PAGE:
Much has been done in the past few years to engage the public in trying out “alternative” forms of transportation. “Alternative” meaning, of course, alternative to the car. A colleague of mine in Seattle is still recovering from her experience with “Bike to School and Work Day” last week. Her usual 15 minute walk to school with her nine-year-old required an investment of 45 minutes pumping tires, fitting helmets, and taking a circuitous route to avoid the Himalayan hill that lies between her house and her daughter’s school. Her subsequent commute to a meeting 12 miles away turned into orienteering adventure over hill and under dale in pursuit of an elusive, badly marked trail that ultimately spit her out into four lanes of screaming traffic. Her destination very fortunately had showers – but no bike parking. And then she had to get back.
She recounted this tale to me as a great adventure and had clearly enjoyed the ride, yet in total she had spent four hours on her bike instead of 40 minutes in her car and was up until the wee hours trying to finish her work for the day.
This example illustrates one of my favorite soap box causes that I have been proselytizing since my early planning days. In the dictionary definitions an alternative (always between two exclusive possibilities or among many possibilities – take your pick) is about choice. In my experience of transport planning, an alternative is not about the choice itself but instead about the availability of a different option (a bus, a train, a bike, etc.) In most instances the fact that public transport that approximately connects a location of desired activity (work, shopping, recreation, etc.) and a residence exists, is considered an alternative to driving a car. This is very different from choosing not to drive a car. Does it matter how many interchanges within or between modes are required? Is a bus an alternative to a car for a mother who needs to transport a child or children if there are no seat belts or places to lock in prams? In terms of meeting daily needs is a bus or a tram or train an alternative when there is no place to put groceries or hang dry cleaning? Are bike lanes safe if they share the same space as speeding motor vehicles? Are public modes real alternatives when they, by their design, violate social expectations about privacy or physical contact?
As the Victorian novelist, George Eliot (a woman who felt she had no alternative but to write as a man in order to be accepted) once observed, “How could a man be satisfied with a decision between such alternatives and under such circumstances? No more than he could be satisfied with his hat, which he’s chosen from among such shapes as the resources of the age offer him, wearing it at best with a resignation which is chiefly supported by comparison.”
But this is where I move onto the good news. The resources of our age are capable of offering us far better alternatives. We just need to break out of the same prison of conventional wisdom that forced women to pose as men to get things done a mere 200 years ago.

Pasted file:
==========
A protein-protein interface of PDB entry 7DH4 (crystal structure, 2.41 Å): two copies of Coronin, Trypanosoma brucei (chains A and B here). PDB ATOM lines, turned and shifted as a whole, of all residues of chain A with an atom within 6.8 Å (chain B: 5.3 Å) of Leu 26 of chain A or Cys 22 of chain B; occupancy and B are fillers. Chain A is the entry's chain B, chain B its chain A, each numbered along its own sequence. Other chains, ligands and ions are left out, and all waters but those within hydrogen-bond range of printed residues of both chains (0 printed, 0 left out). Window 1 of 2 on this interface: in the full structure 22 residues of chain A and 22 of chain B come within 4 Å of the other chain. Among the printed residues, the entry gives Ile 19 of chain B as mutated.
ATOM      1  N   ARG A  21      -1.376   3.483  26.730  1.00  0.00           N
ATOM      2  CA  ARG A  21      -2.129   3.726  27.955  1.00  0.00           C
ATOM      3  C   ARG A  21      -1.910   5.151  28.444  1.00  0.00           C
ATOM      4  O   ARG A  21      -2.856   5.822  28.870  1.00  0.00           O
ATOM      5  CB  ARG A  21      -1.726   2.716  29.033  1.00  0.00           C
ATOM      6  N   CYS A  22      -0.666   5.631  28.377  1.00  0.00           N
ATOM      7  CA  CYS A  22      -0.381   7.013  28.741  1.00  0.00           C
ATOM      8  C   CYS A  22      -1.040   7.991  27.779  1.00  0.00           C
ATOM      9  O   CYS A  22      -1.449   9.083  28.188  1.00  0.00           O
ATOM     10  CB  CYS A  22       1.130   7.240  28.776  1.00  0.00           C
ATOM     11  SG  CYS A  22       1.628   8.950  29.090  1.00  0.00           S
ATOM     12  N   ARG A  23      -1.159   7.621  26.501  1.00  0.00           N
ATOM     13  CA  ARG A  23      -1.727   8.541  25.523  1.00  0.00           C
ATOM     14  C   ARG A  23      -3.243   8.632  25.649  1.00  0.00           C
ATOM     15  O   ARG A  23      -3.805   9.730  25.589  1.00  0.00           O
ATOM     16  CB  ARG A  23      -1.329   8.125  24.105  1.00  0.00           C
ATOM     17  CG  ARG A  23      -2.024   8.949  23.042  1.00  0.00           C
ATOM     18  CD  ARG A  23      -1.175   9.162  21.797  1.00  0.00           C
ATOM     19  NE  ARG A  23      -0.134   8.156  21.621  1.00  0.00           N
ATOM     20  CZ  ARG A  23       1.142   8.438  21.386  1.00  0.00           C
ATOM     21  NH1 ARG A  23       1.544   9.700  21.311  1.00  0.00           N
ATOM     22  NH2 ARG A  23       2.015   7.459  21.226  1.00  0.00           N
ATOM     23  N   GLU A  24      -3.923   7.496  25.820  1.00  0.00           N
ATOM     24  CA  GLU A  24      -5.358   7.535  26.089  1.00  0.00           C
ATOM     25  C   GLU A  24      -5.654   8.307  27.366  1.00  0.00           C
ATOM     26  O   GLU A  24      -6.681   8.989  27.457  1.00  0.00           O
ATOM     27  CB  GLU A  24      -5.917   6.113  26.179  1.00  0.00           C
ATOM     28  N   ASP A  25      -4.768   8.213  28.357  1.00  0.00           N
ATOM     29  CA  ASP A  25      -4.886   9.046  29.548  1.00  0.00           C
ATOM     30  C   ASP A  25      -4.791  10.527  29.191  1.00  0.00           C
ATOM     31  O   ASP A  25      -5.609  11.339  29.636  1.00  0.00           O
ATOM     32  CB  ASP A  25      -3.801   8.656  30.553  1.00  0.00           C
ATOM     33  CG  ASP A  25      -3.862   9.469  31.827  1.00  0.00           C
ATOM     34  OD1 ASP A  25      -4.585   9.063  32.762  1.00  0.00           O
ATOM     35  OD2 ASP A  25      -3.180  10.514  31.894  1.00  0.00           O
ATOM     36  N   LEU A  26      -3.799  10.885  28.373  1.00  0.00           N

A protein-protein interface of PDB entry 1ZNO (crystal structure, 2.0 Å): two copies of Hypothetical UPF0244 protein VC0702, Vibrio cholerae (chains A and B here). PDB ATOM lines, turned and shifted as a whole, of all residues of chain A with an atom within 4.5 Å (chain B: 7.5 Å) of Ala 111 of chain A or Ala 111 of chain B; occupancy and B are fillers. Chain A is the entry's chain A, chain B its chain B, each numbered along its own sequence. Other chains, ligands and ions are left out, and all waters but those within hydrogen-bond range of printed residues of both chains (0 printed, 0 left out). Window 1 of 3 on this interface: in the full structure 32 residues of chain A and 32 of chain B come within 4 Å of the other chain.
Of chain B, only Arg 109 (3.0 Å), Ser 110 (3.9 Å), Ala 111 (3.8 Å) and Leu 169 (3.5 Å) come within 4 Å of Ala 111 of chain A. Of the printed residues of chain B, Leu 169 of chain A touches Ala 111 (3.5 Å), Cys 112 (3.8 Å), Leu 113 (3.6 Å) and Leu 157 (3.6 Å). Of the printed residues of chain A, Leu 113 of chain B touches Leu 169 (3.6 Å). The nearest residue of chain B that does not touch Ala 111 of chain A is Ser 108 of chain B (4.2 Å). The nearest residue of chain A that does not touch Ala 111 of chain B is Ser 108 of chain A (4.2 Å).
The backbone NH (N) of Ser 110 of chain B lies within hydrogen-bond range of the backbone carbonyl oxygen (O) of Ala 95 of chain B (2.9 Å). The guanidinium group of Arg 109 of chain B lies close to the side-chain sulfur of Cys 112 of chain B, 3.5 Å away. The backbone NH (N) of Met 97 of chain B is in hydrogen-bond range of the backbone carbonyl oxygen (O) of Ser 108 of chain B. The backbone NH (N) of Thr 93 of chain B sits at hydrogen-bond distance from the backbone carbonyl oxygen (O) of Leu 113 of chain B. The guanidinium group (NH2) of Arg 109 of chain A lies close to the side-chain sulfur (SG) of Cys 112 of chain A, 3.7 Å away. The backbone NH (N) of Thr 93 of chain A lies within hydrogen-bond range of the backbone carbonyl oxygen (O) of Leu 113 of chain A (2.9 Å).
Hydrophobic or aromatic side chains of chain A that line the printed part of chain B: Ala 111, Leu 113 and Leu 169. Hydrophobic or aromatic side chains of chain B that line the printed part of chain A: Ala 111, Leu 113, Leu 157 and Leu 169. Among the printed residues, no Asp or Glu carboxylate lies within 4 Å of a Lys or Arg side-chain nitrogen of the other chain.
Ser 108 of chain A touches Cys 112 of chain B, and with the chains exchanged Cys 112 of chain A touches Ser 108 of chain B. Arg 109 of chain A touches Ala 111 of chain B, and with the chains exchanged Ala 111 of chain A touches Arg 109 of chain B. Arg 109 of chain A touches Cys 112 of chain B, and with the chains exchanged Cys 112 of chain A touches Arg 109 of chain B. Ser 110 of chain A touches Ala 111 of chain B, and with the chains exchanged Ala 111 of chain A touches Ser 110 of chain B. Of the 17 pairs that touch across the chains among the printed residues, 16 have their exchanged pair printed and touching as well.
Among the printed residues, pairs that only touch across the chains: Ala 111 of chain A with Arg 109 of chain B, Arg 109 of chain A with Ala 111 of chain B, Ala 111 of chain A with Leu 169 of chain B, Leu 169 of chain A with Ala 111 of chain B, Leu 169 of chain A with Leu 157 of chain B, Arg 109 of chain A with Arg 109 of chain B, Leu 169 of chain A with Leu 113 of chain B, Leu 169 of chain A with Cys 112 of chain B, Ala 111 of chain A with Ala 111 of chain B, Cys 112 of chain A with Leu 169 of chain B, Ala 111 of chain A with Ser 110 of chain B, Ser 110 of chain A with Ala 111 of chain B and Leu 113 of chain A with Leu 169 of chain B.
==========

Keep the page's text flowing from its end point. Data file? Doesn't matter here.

Last month AECOM co-hosted an Urban Mobility Salon at BMW’s iVentures office in New York with the Green Parking Council, BüroNY and TimHaahs. We were all very clear that there is a real need for personal mobility – the car. The reality is that there are always circumstances in which the car is the best mode of transportation. Once we have accepted this, it is possible to begin looking at an integrated urban transportation system that offers real alternatives.
It also means that “Green Parking” is not an oxymoron but a very real and intriguing part of the solution. Shake that film noir image of the dark, intimidating urban blight of a parking structure and re-imagine our parking structures as key building blocks for urban development. Rather than pulling into a parking garage as the end point of the journey, imagine instead the parking garage as the gateway to the journey. An active, bustling mixed-use facility where we can pick up a cup of coffee, drop off our dry cleaning, seamlessly step on a train or tram, or switch to a bike to complete the journey. On the way back we can grab a bite to eat with friends, take care of the weekly grocery shopping, and pick up our children from daycare.
Imagine the possibilities for our cities as we move towards taking our cars off the streets. They immediately become safer, our health improves as we walk, bike and breathe cleaner air, the noise levels abate and we have more room for green space and urban agriculture. It is an appealing vision. And there is no good reason why it can’t become a reality.
You may be interested in this video from America 2050’s A Better Tomorrow project to visualize America’s future communities and transportation systems.
Gary Lawrence is chief sustainability officer and vice president of AECOM Technology Corp. You can follow Gary on Twitter @CSO_AECOM.